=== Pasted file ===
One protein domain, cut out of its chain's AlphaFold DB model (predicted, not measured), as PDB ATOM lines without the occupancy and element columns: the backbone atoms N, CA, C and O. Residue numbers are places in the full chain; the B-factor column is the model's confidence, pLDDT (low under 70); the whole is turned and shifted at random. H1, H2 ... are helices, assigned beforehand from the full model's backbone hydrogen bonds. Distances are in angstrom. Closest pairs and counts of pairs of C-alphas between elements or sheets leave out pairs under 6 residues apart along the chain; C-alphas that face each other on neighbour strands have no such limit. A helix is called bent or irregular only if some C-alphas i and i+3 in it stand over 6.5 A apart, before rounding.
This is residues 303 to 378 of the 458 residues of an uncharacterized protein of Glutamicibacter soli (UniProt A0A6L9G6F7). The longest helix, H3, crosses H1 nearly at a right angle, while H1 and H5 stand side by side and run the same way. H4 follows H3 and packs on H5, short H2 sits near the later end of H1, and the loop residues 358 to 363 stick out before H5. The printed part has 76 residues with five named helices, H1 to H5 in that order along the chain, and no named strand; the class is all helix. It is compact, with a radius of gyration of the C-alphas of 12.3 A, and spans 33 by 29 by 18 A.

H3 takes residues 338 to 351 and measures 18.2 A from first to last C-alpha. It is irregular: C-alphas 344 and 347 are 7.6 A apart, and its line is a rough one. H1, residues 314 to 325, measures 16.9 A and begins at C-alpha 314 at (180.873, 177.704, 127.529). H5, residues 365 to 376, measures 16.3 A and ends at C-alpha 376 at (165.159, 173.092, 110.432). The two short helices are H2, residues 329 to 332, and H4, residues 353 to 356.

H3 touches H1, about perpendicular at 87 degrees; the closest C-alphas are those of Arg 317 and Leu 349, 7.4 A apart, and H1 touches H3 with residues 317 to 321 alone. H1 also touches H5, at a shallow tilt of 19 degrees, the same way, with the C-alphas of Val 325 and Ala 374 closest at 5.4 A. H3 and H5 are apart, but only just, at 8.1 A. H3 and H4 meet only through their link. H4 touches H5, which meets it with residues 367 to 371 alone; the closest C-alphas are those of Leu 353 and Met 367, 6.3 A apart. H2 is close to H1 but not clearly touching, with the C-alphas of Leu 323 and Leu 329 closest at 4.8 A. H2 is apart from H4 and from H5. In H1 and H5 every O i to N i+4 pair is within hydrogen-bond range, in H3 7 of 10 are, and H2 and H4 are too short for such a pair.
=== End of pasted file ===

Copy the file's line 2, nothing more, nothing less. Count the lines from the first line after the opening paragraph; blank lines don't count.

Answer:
H3 takes residues 338 to 351 and measures 18.2 A from first to last C-alpha. It is irregular: C-alphas 344 and 347 are 7.6 A apart, and its line is a rough one. H1, residues 314 to 325, measures 16.9 A and begins at C-alpha 314 at (180.873, 177.704, 127.529). H5, residues 365 to 376, measures 16.3 A and ends at C-alpha 376 at (165.159, 173.092, 110.432). The two short helices are H2, residues 329 to 332, and H4, residues 353 to 356.